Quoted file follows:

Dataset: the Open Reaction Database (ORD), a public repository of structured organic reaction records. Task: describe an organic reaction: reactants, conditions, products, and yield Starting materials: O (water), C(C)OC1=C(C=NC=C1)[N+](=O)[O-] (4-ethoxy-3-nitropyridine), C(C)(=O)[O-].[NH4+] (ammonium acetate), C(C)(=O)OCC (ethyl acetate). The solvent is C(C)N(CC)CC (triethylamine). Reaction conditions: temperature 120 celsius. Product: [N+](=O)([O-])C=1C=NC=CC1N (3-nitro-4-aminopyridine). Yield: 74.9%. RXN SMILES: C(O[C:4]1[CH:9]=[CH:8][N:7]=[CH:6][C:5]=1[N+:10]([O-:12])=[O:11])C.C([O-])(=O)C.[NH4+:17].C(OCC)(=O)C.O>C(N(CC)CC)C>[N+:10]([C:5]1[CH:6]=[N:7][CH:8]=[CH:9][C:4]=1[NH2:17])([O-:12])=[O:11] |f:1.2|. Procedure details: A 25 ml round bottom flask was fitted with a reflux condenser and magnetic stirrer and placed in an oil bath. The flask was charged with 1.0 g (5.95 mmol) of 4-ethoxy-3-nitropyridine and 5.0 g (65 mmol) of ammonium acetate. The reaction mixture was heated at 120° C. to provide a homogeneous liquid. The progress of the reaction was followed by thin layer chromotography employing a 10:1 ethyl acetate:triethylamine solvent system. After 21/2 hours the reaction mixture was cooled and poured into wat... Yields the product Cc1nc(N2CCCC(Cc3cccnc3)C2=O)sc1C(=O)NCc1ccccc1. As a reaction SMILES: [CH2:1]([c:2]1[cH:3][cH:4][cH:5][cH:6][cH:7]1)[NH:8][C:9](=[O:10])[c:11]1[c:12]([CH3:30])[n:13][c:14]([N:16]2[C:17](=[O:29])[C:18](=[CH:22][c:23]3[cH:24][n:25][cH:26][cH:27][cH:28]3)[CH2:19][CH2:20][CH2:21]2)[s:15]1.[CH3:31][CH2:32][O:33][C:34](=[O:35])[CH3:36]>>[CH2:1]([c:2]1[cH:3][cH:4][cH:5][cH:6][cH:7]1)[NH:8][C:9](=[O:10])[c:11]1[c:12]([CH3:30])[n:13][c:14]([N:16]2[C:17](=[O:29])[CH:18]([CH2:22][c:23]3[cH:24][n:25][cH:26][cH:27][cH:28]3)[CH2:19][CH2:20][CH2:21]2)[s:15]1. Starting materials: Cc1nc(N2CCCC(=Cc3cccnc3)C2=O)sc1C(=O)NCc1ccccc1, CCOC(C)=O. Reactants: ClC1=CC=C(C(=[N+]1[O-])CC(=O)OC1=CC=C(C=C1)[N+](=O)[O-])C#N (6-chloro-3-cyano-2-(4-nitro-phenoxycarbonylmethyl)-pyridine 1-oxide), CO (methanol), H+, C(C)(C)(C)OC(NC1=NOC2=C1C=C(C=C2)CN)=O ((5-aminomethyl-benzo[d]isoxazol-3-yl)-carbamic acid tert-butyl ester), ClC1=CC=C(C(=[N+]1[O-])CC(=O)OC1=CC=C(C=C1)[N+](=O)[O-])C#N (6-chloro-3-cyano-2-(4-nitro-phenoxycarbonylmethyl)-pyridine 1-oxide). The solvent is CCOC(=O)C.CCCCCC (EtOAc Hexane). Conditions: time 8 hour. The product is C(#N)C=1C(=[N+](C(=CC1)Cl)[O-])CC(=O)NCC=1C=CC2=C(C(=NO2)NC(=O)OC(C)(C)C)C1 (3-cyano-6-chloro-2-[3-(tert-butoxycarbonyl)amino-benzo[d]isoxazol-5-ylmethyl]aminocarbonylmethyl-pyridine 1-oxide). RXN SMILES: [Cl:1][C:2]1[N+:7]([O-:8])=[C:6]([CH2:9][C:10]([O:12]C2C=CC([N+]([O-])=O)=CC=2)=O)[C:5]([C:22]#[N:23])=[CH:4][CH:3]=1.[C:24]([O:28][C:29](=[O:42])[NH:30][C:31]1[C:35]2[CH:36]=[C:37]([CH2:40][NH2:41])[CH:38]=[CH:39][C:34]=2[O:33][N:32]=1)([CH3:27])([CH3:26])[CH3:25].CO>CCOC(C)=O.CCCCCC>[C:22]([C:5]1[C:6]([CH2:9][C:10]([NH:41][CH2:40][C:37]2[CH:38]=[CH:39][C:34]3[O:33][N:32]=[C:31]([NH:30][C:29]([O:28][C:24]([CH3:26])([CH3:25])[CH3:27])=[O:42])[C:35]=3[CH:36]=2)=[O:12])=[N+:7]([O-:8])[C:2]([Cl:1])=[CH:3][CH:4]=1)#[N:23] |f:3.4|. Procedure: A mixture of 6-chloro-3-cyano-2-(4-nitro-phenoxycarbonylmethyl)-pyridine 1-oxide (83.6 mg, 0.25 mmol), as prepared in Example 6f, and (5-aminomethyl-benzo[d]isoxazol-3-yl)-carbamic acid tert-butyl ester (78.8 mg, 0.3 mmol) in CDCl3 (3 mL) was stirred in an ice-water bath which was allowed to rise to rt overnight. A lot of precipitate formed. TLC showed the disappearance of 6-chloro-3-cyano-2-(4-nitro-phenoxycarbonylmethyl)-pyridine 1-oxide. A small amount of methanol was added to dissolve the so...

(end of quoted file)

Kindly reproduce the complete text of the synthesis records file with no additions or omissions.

Dataset: the Open Reaction Database (ORD), a public repository of structured organic reaction records. Task: describe an organic reaction: reactants, conditions, products, and yield Starting materials: O (water), C(C)OC1=C(C=NC=C1)[N+](=O)[O-] (4-ethoxy-3-nitropyridine), C(C)(=O)[O-].[NH4+] (ammonium acetate), C(C)(=O)OCC (ethyl acetate). The solvent is C(C)N(CC)CC (triethylamine). Reaction conditions: temperature 120 celsius. Product: [N+](=O)([O-])C=1C=NC=CC1N (3-nitro-4-aminopyridine). Yield: 74.9%. RXN SMILES: C(O[C:4]1[CH:9]=[CH:8][N:7]=[CH:6][C:5]=1[N+:10]([O-:12])=[O:11])C.C([O-])(=O)C.[NH4+:17].C(OCC)(=O)C.O>C(N(CC)CC)C>[N+:10]([C:5]1[CH:6]=[N:7][CH:8]=[CH:9][C:4]=1[NH2:17])([O-:12])=[O:11] |f:1.2|. Procedure details: A 25 ml round bottom flask was fitted with a reflux condenser and magnetic stirrer and placed in an oil bath. The flask was charged with 1.0 g (5.95 mmol) of 4-ethoxy-3-nitropyridine and 5.0 g (65 mmol) of ammonium acetate. The reaction mixture was heated at 120° C. to provide a homogeneous liquid. The progress of the reaction was followed by thin layer chromotography employing a 10:1 ethyl acetate:triethylamine solvent system. After 21/2 hours the reaction mixture was cooled and poured into wat... Yields the product Cc1nc(N2CCCC(Cc3cccnc3)C2=O)sc1C(=O)NCc1ccccc1. As a reaction SMILES: [CH2:1]([c:2]1[cH:3][cH:4][cH:5][cH:6][cH:7]1)[NH:8][C:9](=[O:10])[c:11]1[c:12]([CH3:30])[n:13][c:14]([N:16]2[C:17](=[O:29])[C:18](=[CH:22][c:23]3[cH:24][n:25][cH:26][cH:27][cH:28]3)[CH2:19][CH2:20][CH2:21]2)[s:15]1.[CH3:31][CH2:32][O:33][C:34](=[O:35])[CH3:36]>>[CH2:1]([c:2]1[cH:3][cH:4][cH:5][cH:6][cH:7]1)[NH:8][C:9](=[O:10])[c:11]1[c:12]([CH3:30])[n:13][c:14]([N:16]2[C:17](=[O:29])[CH:18]([CH2:22][c:23]3[cH:24][n:25][cH:26][cH:27][cH:28]3)[CH2:19][CH2:20][CH2:21]2)[s:15]1. Starting materials: Cc1nc(N2CCCC(=Cc3cccnc3)C2=O)sc1C(=O)NCc1ccccc1, CCOC(C)=O. Reactants: ClC1=CC=C(C(=[N+]1[O-])CC(=O)OC1=CC=C(C=C1)[N+](=O)[O-])C#N (6-chloro-3-cyano-2-(4-nitro-phenoxycarbonylmethyl)-pyridine 1-oxide), CO (methanol), H+, C(C)(C)(C)OC(NC1=NOC2=C1C=C(C=C2)CN)=O ((5-aminomethyl-benzo[d]isoxazol-3-yl)-carbamic acid tert-butyl ester), ClC1=CC=C(C(=[N+]1[O-])CC(=O)OC1=CC=C(C=C1)[N+](=O)[O-])C#N (6-chloro-3-cyano-2-(4-nitro-phenoxycarbonylmethyl)-pyridine 1-oxide). The solvent is CCOC(=O)C.CCCCCC (EtOAc Hexane). Conditions: time 8 hour. The product is C(#N)C=1C(=[N+](C(=CC1)Cl)[O-])CC(=O)NCC=1C=CC2=C(C(=NO2)NC(=O)OC(C)(C)C)C1 (3-cyano-6-chloro-2-[3-(tert-butoxycarbonyl)amino-benzo[d]isoxazol-5-ylmethyl]aminocarbonylmethyl-pyridine 1-oxide). RXN SMILES: [Cl:1][C:2]1[N+:7]([O-:8])=[C:6]([CH2:9][C:10]([O:12]C2C=CC([N+]([O-])=O)=CC=2)=O)[C:5]([C:22]#[N:23])=[CH:4][CH:3]=1.[C:24]([O:28][C:29](=[O:42])[NH:30][C:31]1[C:35]2[CH:36]=[C:37]([CH2:40][NH2:41])[CH:38]=[CH:39][C:34]=2[O:33][N:32]=1)([CH3:27])([CH3:26])[CH3:25].CO>CCOC(C)=O.CCCCCC>[C:22]([C:5]1[C:6]([CH2:9][C:10]([NH:41][CH2:40][C:37]2[CH:38]=[CH:39][C:34]3[O:33][N:32]=[C:31]([NH:30][C:29]([O:28][C:24]([CH3:26])([CH3:25])[CH3:27])=[O:42])[C:35]=3[CH:36]=2)=[O:12])=[N+:7]([O-:8])[C:2]([Cl:1])=[CH:3][CH:4]=1)#[N:23] |f:3.4|. Procedure: A mixture of 6-chloro-3-cyano-2-(4-nitro-phenoxycarbonylmethyl)-pyridine 1-oxide (83.6 mg, 0.25 mmol), as prepared in Example 6f, and (5-aminomethyl-benzo[d]isoxazol-3-yl)-carbamic acid tert-butyl ester (78.8 mg, 0.3 mmol) in CDCl3 (3 mL) was stirred in an ice-water bath which was allowed to rise to rt overnight. A lot of precipitate formed. TLC showed the disappearance of 6-chloro-3-cyano-2-(4-nitro-phenoxycarbonylmethyl)-pyridine 1-oxide. A small amount of methanol was added to dissolve the so...